Here comes the seasonal monsoon. Time for a Haiku or sketching whilst raindrops made melodies on the trees and puddles on the street. The call of mating birds, a garden bursting with worms and caterpillars offered a alternate respite. The virtual world became the ‘new normal’ work from home (WFH) had some initial exciting moods that later brought it own woes of house space restrictions, orderliness and maybe longer hours string at the screen. Webinars and events on Zoom spurred creativity and innovative use of technology. In such locked in moments the importance of a hobby can be a great stress buster.
Ahhh…everyone is tired of the same talk …Corona Virus! Preparation for the oncoming festive season Navratri, Dussera and Deepavali raised hope and interest. I too felt the urge to get out of home, visit an open air outdoor market. Never before were face masks and sanitizers seen in public places, other than hospitals. Read here for my market visit Rythu or Farmer’s Market at Alwal, Hyderabad
Onset of the festive season, heralds a big shopping spree in India. This year was different! Malls and shops hardly saw customers. Instead online shopping even by the elderly was in demand. Rural weavers and wooden toy makers were caught is a spiral of technology learning and selling their products online to customers. It brought a tremendous change in perspective, handling and adapting to the technology. Interestingly, many a youth at home encouraged and helped bringing about socio-economic change.
Participated in lots of story telling events online on FB and ZOOM platforms, telling stories of Akbar and Birbal, Nature and growth, festival stories and honing skills to tell in mother tongue. I also told stories to rural children with the NGO http://www.food4thought.org (read my volunteer experiences on their blogsite http://food4thoughtfoundation.org/2020/10/19/integration-of-curriculum-in-story-telling-virtual-joy-of-reading/). Telling and listening to monthly story swops at HYSTA ( Hyderabad tellers) is a good way to hone my skills and meet other tellers. I organized my first online fundraiser storytelling event, with volunteer tellers and raised a good amount for http://www.Chandramauli.org. Located in Kashi (Varanasi) the organization takes in children from less economic backgrounds to teach them Vedic chants, yoga and Sanskrit. A wonderful Children’s day with Gurukul children interacting with children and adults in the audience, exchange of stories, asanas and mudras.
That’s all and an early goodbye from me to you wonderful readers. I have new plans for my blogging journey in 2021. Do write to me your personal stories at email@example.com and check here for details.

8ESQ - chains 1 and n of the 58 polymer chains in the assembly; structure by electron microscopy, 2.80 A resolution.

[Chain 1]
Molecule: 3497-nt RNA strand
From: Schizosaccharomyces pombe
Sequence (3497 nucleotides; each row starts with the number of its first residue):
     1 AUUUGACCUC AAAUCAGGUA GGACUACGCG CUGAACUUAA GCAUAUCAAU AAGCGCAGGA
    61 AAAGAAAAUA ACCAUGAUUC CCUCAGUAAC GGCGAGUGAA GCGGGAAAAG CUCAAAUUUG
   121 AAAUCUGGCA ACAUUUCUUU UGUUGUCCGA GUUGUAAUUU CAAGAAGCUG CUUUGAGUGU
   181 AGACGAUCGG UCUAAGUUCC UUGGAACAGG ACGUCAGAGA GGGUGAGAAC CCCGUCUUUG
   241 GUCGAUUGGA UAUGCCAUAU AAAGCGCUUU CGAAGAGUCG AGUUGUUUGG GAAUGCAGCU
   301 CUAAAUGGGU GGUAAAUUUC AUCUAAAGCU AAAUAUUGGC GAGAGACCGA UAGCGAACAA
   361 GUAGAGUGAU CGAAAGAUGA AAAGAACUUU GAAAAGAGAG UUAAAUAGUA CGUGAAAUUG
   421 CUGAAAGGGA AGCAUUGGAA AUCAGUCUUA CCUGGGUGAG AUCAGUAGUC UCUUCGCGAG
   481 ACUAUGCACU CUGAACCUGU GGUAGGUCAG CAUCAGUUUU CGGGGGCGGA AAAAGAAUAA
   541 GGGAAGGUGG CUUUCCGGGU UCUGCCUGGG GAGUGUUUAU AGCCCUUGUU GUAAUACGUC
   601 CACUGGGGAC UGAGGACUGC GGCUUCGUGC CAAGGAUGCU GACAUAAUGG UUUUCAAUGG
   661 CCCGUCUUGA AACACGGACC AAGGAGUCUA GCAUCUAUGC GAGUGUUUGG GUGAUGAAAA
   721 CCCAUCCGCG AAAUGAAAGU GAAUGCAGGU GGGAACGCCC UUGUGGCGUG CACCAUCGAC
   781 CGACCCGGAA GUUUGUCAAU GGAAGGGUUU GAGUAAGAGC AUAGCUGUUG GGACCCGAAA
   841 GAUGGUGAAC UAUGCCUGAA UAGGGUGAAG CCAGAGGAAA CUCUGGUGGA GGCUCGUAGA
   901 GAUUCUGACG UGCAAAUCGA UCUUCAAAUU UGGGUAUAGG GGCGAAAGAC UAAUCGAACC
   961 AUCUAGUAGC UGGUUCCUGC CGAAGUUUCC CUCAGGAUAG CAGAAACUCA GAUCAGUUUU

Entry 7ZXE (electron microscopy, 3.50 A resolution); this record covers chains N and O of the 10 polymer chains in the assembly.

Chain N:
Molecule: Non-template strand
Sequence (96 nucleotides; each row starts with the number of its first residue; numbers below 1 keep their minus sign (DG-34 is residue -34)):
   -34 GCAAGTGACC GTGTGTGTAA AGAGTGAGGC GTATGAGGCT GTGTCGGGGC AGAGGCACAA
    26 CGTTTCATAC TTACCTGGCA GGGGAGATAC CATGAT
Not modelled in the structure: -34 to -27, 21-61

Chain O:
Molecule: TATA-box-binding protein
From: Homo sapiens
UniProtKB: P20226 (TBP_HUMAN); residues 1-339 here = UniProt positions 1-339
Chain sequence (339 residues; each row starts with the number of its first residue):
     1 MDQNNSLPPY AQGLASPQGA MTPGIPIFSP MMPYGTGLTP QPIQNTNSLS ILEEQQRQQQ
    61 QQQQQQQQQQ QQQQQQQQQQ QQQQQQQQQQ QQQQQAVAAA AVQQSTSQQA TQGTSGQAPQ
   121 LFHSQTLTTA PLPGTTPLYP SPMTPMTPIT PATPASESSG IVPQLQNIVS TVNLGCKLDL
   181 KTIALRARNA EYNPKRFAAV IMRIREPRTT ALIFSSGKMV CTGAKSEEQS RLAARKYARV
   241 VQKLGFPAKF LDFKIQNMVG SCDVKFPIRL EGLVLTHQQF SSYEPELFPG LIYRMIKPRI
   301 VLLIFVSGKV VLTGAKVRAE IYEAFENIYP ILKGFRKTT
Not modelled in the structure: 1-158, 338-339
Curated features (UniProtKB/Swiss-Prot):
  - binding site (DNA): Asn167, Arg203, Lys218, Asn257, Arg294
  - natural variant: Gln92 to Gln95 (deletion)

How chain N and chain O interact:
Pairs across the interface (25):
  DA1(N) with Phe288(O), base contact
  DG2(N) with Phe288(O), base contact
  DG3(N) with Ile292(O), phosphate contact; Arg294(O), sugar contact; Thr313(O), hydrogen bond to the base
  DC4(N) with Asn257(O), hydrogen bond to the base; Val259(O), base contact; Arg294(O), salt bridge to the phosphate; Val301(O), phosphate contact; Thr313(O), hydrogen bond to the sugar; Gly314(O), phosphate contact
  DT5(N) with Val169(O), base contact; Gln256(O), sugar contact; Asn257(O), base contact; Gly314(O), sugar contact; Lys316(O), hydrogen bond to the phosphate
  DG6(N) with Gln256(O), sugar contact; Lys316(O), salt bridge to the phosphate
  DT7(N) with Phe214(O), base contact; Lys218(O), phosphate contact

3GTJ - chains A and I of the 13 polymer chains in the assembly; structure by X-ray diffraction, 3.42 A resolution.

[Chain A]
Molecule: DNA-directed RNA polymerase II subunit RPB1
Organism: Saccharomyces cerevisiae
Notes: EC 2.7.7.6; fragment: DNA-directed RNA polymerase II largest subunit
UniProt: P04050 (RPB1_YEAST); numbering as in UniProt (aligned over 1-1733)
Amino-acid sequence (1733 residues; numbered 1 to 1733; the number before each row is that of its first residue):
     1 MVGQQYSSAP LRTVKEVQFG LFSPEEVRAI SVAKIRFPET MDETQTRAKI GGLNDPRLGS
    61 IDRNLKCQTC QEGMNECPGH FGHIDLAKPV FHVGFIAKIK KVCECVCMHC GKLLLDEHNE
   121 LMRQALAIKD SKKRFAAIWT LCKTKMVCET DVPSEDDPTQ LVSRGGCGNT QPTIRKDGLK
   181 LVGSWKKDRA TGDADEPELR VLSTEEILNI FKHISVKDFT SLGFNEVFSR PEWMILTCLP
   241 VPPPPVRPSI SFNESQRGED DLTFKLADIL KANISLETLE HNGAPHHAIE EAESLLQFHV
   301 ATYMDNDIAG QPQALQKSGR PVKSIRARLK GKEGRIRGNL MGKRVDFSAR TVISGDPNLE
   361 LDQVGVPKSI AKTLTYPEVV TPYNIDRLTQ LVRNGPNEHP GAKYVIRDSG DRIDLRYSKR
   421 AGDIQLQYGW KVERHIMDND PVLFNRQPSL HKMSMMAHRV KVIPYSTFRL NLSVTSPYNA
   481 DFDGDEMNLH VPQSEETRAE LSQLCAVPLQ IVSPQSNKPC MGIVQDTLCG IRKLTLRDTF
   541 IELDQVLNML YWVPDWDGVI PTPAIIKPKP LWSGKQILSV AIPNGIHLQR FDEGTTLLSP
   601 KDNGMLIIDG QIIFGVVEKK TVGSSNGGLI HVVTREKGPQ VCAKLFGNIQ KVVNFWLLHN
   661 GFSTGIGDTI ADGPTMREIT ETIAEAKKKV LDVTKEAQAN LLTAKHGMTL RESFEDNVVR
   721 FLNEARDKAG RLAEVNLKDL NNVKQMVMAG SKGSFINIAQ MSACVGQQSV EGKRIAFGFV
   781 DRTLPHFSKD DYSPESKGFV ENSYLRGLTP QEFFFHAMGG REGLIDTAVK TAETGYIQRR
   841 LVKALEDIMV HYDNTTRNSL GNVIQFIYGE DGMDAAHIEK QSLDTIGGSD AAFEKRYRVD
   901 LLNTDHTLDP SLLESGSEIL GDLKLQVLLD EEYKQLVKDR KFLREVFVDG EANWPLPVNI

” Lifelong learning helps us to stay sharp and healthy as we age, and is also good for the society we live in“
Hoping to welcome a new golden dawn 2021, filled with cheer and good health for us all.
From the garden to the kitchen table! Space and time are such a treat in a busy city life.
Having planted radish seeds about a month ago, we have been watching the growth, leaf by leaf. The fresh young leaves were crunchy and tart, and I munched them off, sometimes, early morning garden therapy. I know the leaves are a storehouse of minerals and reward you literally cleaning up the stomach as they secrete acidic beneficial juices during digestion.
Radish are a North Indian winter crop. Acres of farms along the fertile Yamuna river bank are a picturesque green in rich hues. Radish, carrot, cauliflower, cabbage, broccoli, beets and spinach all the leaves have a different green colour and texture. Can an artist match his palette to Nature? Experiments at home to grow carrot and radish looked quite promising as fresh leaves sprung from seeds. Soon bulbous white radish peeked from the ground beneath, our eyes popped gleefully too!
Then came a mild cyclone Nivar. Rain filled the Earth. Aahh! Nature wins!
Operation Chop Up! Garden to kitchen counter. Gas stove to blog!
I tweaked my mother’s recipe. She used spring onions and their leaves to make a dry vegetable with chick pea flour, adding an extra dash of oil for tempering. I substituted with fresh radish leaves, added some crunchy roasted peanuts for nutrition and served with hot roti or parathas.
A bunch of radish leaves ( about 200-250 gms)
1 cup chickpea flour
1 big ladle cooking oil ( add extra if reqd.)
mustard seeds, ajwain, red chillies, hing or asoetifida (optional), turmeric, salt as necessary, handful of roasted peanuts (optional if allergic!)
Check underside, clean, wash and pat dry leaves with young stalks. Chop finely. Roast peanuts and keep aside. Prepare ingredients for tempering.
In a pan or wok, heat oil, add ajwain, mustard seeds, turmeric, asatoefida, and crushed dry red chilles. Stir fry, add peanuts, stir. Add the chopped greens and salt. Stir.
Quickly add the chickpea /besan flour spoon by spoon, keep stirring, remove lumps if any. Add a dash of oil. Cover and cook for 2-3 minutes. Flour tends to go dry, so sprinkle few drops of water or add oil, cook well.
Place in a bowl and serve warm with hot rotis or parathas….or just nibble away this nutritious, crunchy vegetable, by itself! Any left over leaves can be chopped and added to wheat flour to make parathas…on another day.
It’s almost year end. What’s cooking in your kitchen or growing in your garden? Share your pictures if you do cook this recipe or tweak it to your taste.